Cartoon for January 19

Conservatism has been discredited. Neoconservatism is universally reviled. Even as the country moves left, the New York Times is moving in the opposite direction, hiring William Kristol, the leading neoconservative publisher of the Weekly Standard and an architect of the disastrous Iraq War, as an op/ed columnist.

It’s not as if the Times needed to right some lack of balance on its pages. Paul Krugman is the only progressive voice on the Times opinion page. There are a few assorted center-left Clintonite types–Gail Collins, Bob Herbert–and some genuine conservative voices, like Nicholas Kristoff and Thomas Friedman, the latter the nation’s most unapologetic free trader and, like Kristol, a leading proponent of the Iraq invasion.

Still, there’s nothing wrong with hiring a right-winger. If I were editing the Times, I’d hire some myself. The problem with Kristol isn’t that he’s a rightie. The problem is that he’s a liar, and that he’s usually wrong.

The job of an opinion writer is to prognosticate, and to deliver opinions from a biased, yet honest, perspective. Kristol does neither, and in most other nations would be warming a prison cell for his role in murdering more than one million Iraqis with his hate speech. The man has zero credibility, and his position at the Times degrades the paper’s already tepid (and painfully boring) opinion pages.

The following cartoon was inspired by Kristol’s column attacking antiwar types for refusing to admit that everything is better in Iraq during the current troop increase.

Click on the cartoon to make it bigger.

10 Responses to “”

  1. H. S. Carr Says:

    Re: William Kristol at the NYT
    It’s a no-brainer. I’m not interested in anything a war criminal/mass murderer has to say. That’s why I can’t stomach anything of George W. Bush. He and Kristol are living lies.

  2. Anonymous Says:

    You should match up this cartoon with your previous one on McCain. If the US “surge” stays in Iraq for a hundred years, the insurgents will eventually all die, and then peace will come to Iraq.

    Cuz, you know, building a whole new civil society takes more than six months….

  3. Aggie Dude Says:

    Attributing any notion of building civil society to conservatives is a misstep. They don’t believe in civil society as something that must be created and nurtured, which is why they can’t do nation building…which is why the most egregious aspect of George W. Bush still being president is that he was elected on a platform of rejecting nation building.

    Yet people re-elected him…they all should be stripped of their right to vote. Anyone who voted for him twice is too dangerous to have a vote.

    As for Kristol being at the NYT, I’m baffled. I don’t think he’s living a lie, I think he’s speaking for a constituency that benefits from wars and the bankrupting of American society. He’s set for life, as are those like him. The collapse of society here would affect him, he’d just move.

  4. Dennis Says:

    I think the “get its wallet” part is important.

  5. Ted Rall Says:

    I don’t think Kristol is “living a lie” either. I think he’s a professional liar. And a fool. And an idiot.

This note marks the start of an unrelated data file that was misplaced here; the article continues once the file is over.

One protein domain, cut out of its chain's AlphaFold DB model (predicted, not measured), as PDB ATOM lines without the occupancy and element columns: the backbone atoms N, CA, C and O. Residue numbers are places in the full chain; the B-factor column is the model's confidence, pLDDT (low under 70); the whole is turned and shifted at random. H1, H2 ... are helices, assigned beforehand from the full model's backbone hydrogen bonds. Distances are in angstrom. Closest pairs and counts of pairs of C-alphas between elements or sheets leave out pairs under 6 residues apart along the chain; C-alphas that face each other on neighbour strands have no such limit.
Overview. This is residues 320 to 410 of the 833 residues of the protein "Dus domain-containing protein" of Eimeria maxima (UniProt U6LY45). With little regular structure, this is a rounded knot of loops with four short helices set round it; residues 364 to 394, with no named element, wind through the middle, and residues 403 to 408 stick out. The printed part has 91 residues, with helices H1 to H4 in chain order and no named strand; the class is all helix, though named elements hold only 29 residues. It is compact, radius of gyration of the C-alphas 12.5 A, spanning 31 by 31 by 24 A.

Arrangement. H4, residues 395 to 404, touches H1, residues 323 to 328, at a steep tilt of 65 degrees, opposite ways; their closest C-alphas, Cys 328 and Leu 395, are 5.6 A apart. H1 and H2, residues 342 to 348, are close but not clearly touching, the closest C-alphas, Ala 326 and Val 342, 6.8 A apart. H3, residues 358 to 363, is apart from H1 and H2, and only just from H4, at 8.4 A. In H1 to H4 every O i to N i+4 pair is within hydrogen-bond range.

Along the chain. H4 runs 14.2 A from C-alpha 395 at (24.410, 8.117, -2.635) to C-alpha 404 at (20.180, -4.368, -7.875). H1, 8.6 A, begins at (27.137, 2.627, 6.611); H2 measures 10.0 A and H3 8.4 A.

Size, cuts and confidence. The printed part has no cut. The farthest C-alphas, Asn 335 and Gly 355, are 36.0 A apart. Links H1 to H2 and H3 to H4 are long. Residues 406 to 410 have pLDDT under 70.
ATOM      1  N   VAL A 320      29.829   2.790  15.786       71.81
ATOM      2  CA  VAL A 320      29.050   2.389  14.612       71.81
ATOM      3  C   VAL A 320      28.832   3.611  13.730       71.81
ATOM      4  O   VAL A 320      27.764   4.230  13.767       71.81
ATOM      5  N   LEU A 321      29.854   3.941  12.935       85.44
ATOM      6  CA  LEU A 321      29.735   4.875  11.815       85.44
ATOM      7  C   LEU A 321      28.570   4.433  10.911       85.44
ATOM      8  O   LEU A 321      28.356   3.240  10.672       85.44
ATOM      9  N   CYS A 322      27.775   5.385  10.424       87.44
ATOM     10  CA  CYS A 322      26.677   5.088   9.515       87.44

6. Anonymous Says:

    I may be preaching to the chior here, but what’s the difference between a neocon and a fascist?

    I’ve heard neoconservative defined as a big government conservative. That means a right winger who doesn’t believe in limited government. Going back to high school civics, isn’t that pretty much the definition of a fascist?

  7. Anonymous Says:

    Ah yes, “Stripped of their vote.” Yet another liberal voice in favor of democracy for all (who agree with them).

  8. Aggie Dude Says:

    Anon 9:44 AM

    I’m not at all concerned with whether or not people agree with me….I am, however, concerned with people who vote but don’t have any concept of reality: One I remember claimed John Kerry had met with the North Vietnamese DURING the Vietnam conflict. He also said he believed the war was ‘illegal’ (but rejected the idea that Bush didn’t have a RIGHT to do it anyway), and voted for Bush because of his stance on gun control, which hasn’t been a real issue in American politics in 15 years.

    It’s about accuracy and the ability to decipher reasonable facts from Ann Coulter’s blabbering. If someone doesn’t understand legality and continually votes for people who neither understand legality, nor care about the rule of law, they are a threat to the security of our country.

    So don’t give me this ‘all arguments are valid’ BS. My statement was clear. If people can’t pay attention to what their leaders say and hold them accountable for it, in as simple as an acknowledgment if nothing else, then they are more of a threat to the survival of the species than the people we supposedly are to fear.

  9. Anonymous Says:

    The key to a succesful democracy is an educated, involved and responsible electorate. If more people know the latest about Britney than about the latest cost estimates of health-care to retiring boomers, well, you’re screwed.

  10. angelo Says:

    anon,
    voting without knowing shit is a form of tyranny recognized by the founding fathers. It is called “tyranny of the masses”. They put numerous checks in place. They knew that eventually the checks would become redundant as the population became more intelligent. Then came the rise of that movement to which no one can attribute any national progress. Funding for education was seen as extraneous in lieu of the widespread distribution of firearms.

    Anyways, Krystol is more of a tool than anyone is giving him credit for. Krystol was far more critical of Clinton for a comparatively successful Neocon campaign in 1999 (kosovo). Of course, he could not be against the Kosovo action on account of a hankering for “benevolent hegemony”, as he puts it.

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